Boston-area drivers spent, on average, 164 hours caught in traffic in 2018 according to traffic data firm INRIX, equivalent to a whole month of workdays.

Transportation officials took a key step toward implementing promised improvements Monday by approving a five-year, $18.3 billion capital investment plan.

The plan, which covers fiscal years 2020 through 2024, outlines about $10.1 billion in Department of Transportation projects and $8.3 billion in MBTA projects for the next half decade.

About 45 percent of that spending will focus on reliability and resiliency efforts, while close to 30 percent will go toward modernizing outdated parts of the system.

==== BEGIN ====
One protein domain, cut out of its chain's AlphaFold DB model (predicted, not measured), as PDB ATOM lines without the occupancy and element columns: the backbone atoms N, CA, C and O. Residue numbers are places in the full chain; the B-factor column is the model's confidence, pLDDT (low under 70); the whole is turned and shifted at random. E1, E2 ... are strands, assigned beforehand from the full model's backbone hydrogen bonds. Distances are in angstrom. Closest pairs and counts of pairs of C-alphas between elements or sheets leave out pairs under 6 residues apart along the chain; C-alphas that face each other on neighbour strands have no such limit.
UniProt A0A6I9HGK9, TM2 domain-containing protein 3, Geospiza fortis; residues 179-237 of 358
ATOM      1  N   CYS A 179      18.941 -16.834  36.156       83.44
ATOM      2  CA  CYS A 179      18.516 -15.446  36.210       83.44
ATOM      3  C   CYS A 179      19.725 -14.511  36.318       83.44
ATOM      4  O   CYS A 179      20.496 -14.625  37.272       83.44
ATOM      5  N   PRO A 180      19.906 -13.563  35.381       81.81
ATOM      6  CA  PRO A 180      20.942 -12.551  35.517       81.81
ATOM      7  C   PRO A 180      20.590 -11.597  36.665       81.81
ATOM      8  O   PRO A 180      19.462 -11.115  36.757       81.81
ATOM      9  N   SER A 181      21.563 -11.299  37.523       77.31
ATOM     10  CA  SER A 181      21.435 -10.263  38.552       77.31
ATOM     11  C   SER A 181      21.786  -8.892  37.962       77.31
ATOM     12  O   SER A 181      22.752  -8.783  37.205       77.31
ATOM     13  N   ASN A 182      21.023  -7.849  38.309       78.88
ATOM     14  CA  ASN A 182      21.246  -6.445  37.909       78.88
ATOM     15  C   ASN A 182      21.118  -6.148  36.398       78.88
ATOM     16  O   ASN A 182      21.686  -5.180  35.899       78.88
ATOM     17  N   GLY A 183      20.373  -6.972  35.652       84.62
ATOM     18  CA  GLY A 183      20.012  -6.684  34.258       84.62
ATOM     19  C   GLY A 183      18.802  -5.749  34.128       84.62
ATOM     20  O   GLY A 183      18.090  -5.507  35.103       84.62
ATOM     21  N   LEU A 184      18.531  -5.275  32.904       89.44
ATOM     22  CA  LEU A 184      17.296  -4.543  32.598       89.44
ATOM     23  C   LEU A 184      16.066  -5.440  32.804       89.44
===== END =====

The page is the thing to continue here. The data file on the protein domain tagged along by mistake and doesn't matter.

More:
Funding will also go toward long-discussed modernization projects, such as the Green Line Transformation, which will add new trains and upgraded stations along the line, and the first phase in the South Coast Rail expansion.

Following a public comment period that saw more than four times as many responses as the fiscal 19-23 capital investment plan, the MassDOT and MBTA oversight boards voted during a joint meeting Monday to approve the latest five-year rolling plan.

Gov. Charlie Baker and other officials have often pointed to funding planned in the CIP when asked about conditions at the MBTA. The more than $8 billion planned over the next five years, they say, is a record investment for the authority.

Plan OK’d to Spend $18.3B on Transportation Over Five Years

by State House News Service time to read: 1 min